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United States. Office of Indian Affairs / Annual report of the Commissioner of Indian Affairs, for the year 1905, Part I

Reports concerning Indians in Nevada,   pp. 254-260 PDF (3.5 MB)

Page 255

our farm very greatly. We have also an appropriation for a pumping plant,
which, if successfully installed, will enable us to extend our farm work.
The erection of a hospital and the furnishing of a nurse for the next year
be a great improvement, as we have had poor accommodations for the sick in
the past. 
In general, we are gratified with our experiment in the outing work, not
with the benefit to the pupils, but in the education of the white people
who are 
disposed to say that they are "just Injuns. anyway," but who seem
to be learn- 
ing that they may be as ladylike, as useful, and apt as anyone else. 
We have had through the year several cases of serious illness, mostly pneu-
monia, five proving fatal. 
Our band, under the direction of Disciplinarian Oliver, has made good 
progress and is playing well. They have attracted very favorable comment
where they have played at public gatherings. We have some further engage-
ments for them that will be an incentive for the boys to keep up their band
Walker River Reservation.-To note the progress of a people in twelve 
months is somewhat like watching the growth of an oak tree. We know in the
course of time that it grows, but to say just how much in a short period
difficult. We hope these Indians have not gone back any. They have done 
their usual amount of farming, and a few have constructed sonie new ditches
and opened some new land. There are no allotments on this reservation, 
though it seems to be the intent to allot the land at an early date. When
it is 
allotted, it is probable that all the agricultural land will be reserved
for the 
Indians, as it certainly should be, for to leave any of it open to entry
would in- 
crease the fight for water, of which there is an inadequate supply. Their
gation system should be extended to cover about twice as much land as is
covered at present in order to use more of the water early in the season
during good years. A survey looking to such extension will be made in a short
time. A great deal of interest is being shown in the opening of this reservation,
but the interest is in the mountains, which are supposed to contain minerals,
rather than in the agricultural lands. 
A day school is maintained upon the reservation, at which all eligible chil-
dren attend. Very good work has been done in the schoolroom and in the little
industrial training that they can give. 
The Methodist Episcopal Church has a missionary among these people, and 
the missionary, Rev. R. G. Pike, holds services at the schoolhouse about
once a 
month. They have recently shipped a church building to the reservation, and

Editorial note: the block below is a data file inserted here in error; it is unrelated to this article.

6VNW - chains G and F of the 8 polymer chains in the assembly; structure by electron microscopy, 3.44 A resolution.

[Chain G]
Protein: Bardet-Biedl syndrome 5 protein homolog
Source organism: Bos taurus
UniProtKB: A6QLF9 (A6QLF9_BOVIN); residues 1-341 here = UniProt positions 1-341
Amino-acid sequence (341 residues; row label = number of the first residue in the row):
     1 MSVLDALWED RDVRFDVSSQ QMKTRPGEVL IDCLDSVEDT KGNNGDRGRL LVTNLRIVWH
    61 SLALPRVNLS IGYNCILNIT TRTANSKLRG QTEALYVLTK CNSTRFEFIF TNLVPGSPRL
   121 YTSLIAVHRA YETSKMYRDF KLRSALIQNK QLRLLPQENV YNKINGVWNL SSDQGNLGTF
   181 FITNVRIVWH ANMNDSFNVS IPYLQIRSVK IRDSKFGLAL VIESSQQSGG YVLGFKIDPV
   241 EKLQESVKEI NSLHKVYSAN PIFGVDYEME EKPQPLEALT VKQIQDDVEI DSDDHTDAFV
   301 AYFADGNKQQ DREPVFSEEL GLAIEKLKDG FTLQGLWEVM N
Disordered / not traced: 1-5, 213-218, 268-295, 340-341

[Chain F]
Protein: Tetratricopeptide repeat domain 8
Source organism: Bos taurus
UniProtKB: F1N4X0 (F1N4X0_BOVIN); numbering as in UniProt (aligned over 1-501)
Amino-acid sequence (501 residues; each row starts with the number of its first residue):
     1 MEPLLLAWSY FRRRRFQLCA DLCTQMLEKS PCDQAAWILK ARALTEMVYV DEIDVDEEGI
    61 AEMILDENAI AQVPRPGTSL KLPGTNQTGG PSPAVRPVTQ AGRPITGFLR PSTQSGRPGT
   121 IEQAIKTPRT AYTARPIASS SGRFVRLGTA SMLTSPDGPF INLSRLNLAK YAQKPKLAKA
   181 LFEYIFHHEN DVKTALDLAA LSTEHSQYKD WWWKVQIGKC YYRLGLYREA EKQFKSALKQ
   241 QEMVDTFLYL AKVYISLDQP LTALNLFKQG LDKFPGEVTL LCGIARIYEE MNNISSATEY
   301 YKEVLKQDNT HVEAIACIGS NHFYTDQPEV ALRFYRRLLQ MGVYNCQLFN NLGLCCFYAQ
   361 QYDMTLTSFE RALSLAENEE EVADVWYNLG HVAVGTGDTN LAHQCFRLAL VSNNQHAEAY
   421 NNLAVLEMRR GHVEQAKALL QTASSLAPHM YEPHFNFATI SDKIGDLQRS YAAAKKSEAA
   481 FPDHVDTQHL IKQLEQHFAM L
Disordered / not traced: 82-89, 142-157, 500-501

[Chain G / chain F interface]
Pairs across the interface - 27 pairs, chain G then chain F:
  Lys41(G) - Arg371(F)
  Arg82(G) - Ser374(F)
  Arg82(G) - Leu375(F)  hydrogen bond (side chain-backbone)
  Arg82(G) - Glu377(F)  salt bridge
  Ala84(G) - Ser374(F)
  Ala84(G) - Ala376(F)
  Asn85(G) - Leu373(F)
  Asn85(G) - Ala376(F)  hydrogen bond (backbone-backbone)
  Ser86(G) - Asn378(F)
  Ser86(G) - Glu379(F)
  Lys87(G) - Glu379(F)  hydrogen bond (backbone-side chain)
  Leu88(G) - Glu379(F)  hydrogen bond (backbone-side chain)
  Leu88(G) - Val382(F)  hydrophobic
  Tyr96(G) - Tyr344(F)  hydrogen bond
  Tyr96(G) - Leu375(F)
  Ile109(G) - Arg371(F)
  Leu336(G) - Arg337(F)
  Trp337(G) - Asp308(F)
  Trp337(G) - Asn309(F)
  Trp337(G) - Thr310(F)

when this is erected they will have better accommodations. Reverend Pike
a faithful, earnest worker and is doing good work among the Indians. 
Marriages among the Indians have been by declaration before witnesses, as
provided by office regulations. The code of morals is not high, and domestic
trouble arising from infidelity is very common. 
There is no court of Indian offenses. Matters requiring adjustment are 
brought before the farmer, who is sometimes assisted by some of the head
We hope to encourage the Indians to try fishing some in Walker Lake. There
is said to be plenty of fish in the lake, and the mining camps south of the
reservation would afford an excellent market for any fish. they might have
sale. . There seems a possibility of doing a very nice business in this line
if the 
Indiana will take hold of it. 
There is considerable trouble about the Indians getting whisky at places
the reservation, but it is quite difficult to secure evidence against the
who furnish it to them. If possible, the opium habit is worse than the liquor,
as it not only disqualifies them at the time, but ruins them permanently
more hopelessly than the liquor. Legislation should be enacted covering the
disposition of opium to Indians, and making it a very grave offense. 
Day schools.-The day schools of Bishop, Big Pine, and -Independence, Cal.,
have had about their usual attendance, and have done very satisfactory work.
At Bishop the positions of field matron and housekeeper have been allowed,
addition to that of teacher. With this arrangement we hope to do more variety
of work and to maintain more regular attendance than has been possible with
the one teacher. We have a good prospect of getting new school buildings
at Big 
Pine and Independence, where school has been held in very poor shacks, utterly
unfit for the purpose. 
At Independence a very desirable school site of 2 acres has recently been

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